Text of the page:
Catrow has collaborated with a number of award-winning children's authors, including Kathryn Lasky, Robert D. San Souci, and Arthur Dorros. Lasky's She's Wearing a Dead Bird on Her Head! was named a New York Times Best Illustrated Book of the Year in 1995. Set in 1896, She's Wearing a Dead Bird on Her Head! tells the story of Harriet Hemenway and Minna Hall, founders of the Massachusetts Audubon Society. Angered by the latest fashion statement—ladies' hats decorated with the bodies of dead birds—the two women are roused to action. Reviewers praised Catrow's artwork. In School Library Journal Steven Engelfried remarked that "The exaggerated expressions and postures of Catrow's figures bring humor to every page, but the serious business of political action comes through just the same." Carolyn Phelan, reviewing the work in Booklist, noted that "the colorful ink-andwatercolor artwork pokes fun at the extremes of fashion and the haughty pretensions of society." A Publishers Weekly contributor stated that Catrow "contributes flamboyant caricatures of the behatted Bostonians in convincing period costume, and his watercolors of birds mimic John James Audubon's own naturalistic paintings."

San Souci's Cinderella Skeleton: A Fractured Fairy Tale in Rhyme is a somewhat ghoulish take on the "Cinderella" motif. In this retelling, Cinderella dashes away from the Halloween Ball at midnight, leaving behind a glass slipper that still contains her bony foot. Susan Hepler, writing in School Library Journal, observed that, reflecting the quirky story, "Catrow's wonderfully weird pencil-and-watercolor illustrations feature wiggly lines, lurid pink and bilious green accents." In Horn Book Anita L. Burkam stated that Catrow's drawings "employ the long lines and angles of the skeletons to create particularly dynamic compositions." The Fungus That Ate My School, a 2000 work by Dorros, follows the exploits of three schoolchildren who return from spring vacation to find a class experiment gone horribly wrong. With the help of Professor Macademia and the Fungus Unit, the slimy, multi-tentacled creature is eventually brought under control. A critic in Publishers Weekly stated that "Dr. Seuss's influence can be seen in Catrow's squiggly line drawings, which feature mushroom-like trees and eccentric characters." GraceAnne A. DeCandido, reviewing The Fungus That Ate My School in Booklist, added that "Words can scarcely do justice to the whorls and splotches of vertiginous color."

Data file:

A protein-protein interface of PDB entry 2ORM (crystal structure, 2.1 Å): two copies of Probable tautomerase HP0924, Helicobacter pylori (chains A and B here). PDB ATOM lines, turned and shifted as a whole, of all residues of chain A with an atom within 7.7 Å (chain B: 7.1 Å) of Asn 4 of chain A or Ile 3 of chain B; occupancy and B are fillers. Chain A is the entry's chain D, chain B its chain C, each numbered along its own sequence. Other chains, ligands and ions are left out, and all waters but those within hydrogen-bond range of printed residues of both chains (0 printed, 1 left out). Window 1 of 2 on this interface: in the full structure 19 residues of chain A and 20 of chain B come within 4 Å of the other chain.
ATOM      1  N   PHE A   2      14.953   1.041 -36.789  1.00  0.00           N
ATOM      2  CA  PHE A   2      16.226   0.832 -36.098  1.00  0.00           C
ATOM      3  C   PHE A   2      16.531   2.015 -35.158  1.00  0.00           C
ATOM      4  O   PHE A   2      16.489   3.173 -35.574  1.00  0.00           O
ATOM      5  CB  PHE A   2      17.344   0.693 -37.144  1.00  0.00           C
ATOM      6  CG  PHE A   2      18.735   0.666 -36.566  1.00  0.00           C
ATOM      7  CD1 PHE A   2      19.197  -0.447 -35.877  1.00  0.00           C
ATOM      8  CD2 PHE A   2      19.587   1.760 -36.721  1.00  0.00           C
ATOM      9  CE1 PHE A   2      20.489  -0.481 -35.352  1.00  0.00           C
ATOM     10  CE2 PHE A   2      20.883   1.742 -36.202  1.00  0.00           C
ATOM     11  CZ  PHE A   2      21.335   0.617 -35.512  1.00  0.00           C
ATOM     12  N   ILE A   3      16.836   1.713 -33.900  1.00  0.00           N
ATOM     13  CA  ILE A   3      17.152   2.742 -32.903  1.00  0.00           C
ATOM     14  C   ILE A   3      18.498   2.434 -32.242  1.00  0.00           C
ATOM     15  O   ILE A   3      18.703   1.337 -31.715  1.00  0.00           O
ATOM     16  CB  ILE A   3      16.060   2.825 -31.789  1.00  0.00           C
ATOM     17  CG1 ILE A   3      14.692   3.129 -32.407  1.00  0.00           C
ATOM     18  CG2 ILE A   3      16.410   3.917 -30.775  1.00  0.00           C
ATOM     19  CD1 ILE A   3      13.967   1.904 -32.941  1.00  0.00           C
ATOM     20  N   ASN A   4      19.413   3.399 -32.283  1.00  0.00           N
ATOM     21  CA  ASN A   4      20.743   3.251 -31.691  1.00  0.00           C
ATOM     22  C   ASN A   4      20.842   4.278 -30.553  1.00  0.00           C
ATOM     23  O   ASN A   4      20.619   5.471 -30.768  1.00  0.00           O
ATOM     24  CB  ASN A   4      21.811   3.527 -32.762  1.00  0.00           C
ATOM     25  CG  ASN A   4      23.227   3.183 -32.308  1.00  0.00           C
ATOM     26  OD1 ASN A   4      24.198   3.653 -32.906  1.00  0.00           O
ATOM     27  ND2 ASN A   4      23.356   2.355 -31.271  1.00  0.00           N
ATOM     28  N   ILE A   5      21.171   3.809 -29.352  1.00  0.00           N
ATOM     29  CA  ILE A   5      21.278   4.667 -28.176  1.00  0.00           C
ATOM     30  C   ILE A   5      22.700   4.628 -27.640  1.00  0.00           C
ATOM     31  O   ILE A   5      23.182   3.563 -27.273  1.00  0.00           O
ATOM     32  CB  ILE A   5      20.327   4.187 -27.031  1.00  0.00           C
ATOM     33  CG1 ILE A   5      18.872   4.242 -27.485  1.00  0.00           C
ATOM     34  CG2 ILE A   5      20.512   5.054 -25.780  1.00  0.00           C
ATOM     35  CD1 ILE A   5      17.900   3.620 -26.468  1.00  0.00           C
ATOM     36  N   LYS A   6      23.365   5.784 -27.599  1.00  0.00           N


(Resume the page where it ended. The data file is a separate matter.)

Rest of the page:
Catrow has also illustrated works by comedy writer Alan Katz, among them Take Me out of the Bathtub, and Other Silly Dilly Songs. Katz provides humorous new lyrics to well-known children's songs: "I've Been Working on the Railroad" is remade as "I've Been Cleaning up My Bedroom," and "Row Row Row Your Boat" becomes "Clean Clean Clean Your Room." Jane Marino in School Library Journal lauded Katz's tunes and noted that Catrow's "watercolor illustrations are equally entertaining, with exaggerated features and situations giving them a cartoon look." Lauren Peterson commented in Booklist that Catrow's "animated double-spread pictures are at least as silly as the song lyrics."

While Catrow has provided artwork for R. Conrad Stein's "Cornerstones of Freedom" series of nonfiction books on serious themes—titles include such sobering works as The Story of the Little Bighorn and The Story of the Johnstown Flood—the illustrator otherwise continues to specialize in the humorously offbeat and quirky. His artwork for Jerdine Nolen's Plantzilla was praised by a Kirkus reviewer for its "characteristic comic extravagance." Karin Ireland's Don't Take Your Snake for a Stroll, a 2003 work that discusses the pitfalls that await people who dare to take their exotic pets outside the home, is subjected to a similar treatment. A critic in Kirkus Reviews observed that Catrow's "bright, typically bizarre watercolors" are "an excellent match" for Ireland's rhyming text. According to a contributor for Publishers Weekly, Catrow's illustrations "plunge readers in a funhouse-mirror world."

In 2002 Catrow published We the Kids: The Preamble to the Constitution of the United States, a self-illustrated work that explains the opening lines of that famous document. With the actual words of the preamble serving as his text, Catrow "uses his marvelous, witty style to create a visual delight, encouraging kids to giggle and then claim ownership of the words and the basic concepts they ensure," according to Pamela K. Bomboy in School Library Journal. A Publishers Weekly critic stated that "The zany, patriotic paean offers kids lighthearted but meaningful incentive to reflect further on the relevance" of the preamble, while a Kirkus Reviews critic praised We the Kids as "an engaging way of removing barriers to understanding raised by the Constitution's stylized language."

Biographical and Critical Sources

PERIODICALS

Booklist, June 1, 1992, Karen Hutt, review of The Cataract of Lodore, p. 1764; March 1, 1993, Ilene Cooper, review of Backstage with Clawdio, p. 1237; October 15, 1995, Carolyn Phelan, review of She's Wearing a Dead Bird on Her Head!, p. 404; January 1, 1996, Hazel Rochman, review of Ridiculous Rhymes from A to Z, pp. 841-842; March 1, 1997, Stephanie Zvirin, review of Who Said That?: Famous Americans Speak, p. 1166; August, 1997, Karen Morgan, review of Why Lapin's Ears Are Long and Other Tales from the Louisiana Bayou, p. 1894; May 1, 1998, Helen Rosenberg, review of Westward Ho, Carlotta!, p. 1520; September 1, 1998, Stephanie Zvirin, review of Rotten Teeth, pp. 128-129; December 15, 1998, Karen Morgan, review of There Was an Old Witch, p. 755; March 1, 1999, Susan Dove Lempke, review of The Emperor's Old Clothes, p. 1221; June 1, 2000, GraceAnne A. DeCandido, review of The Fungus That Ate My School, p. 1907; July, 2001, Lauren Peterson, review of Take Me out of the Bathtub, and Other Silly Dilly Songs, p. 2016; October 15, 2002, Lauren Peterson, review of Plantzilla, p. 413; May 15, 2003, Diane Foote, review of Don't Take Your Snake for a Stroll, pp. 1670-1671.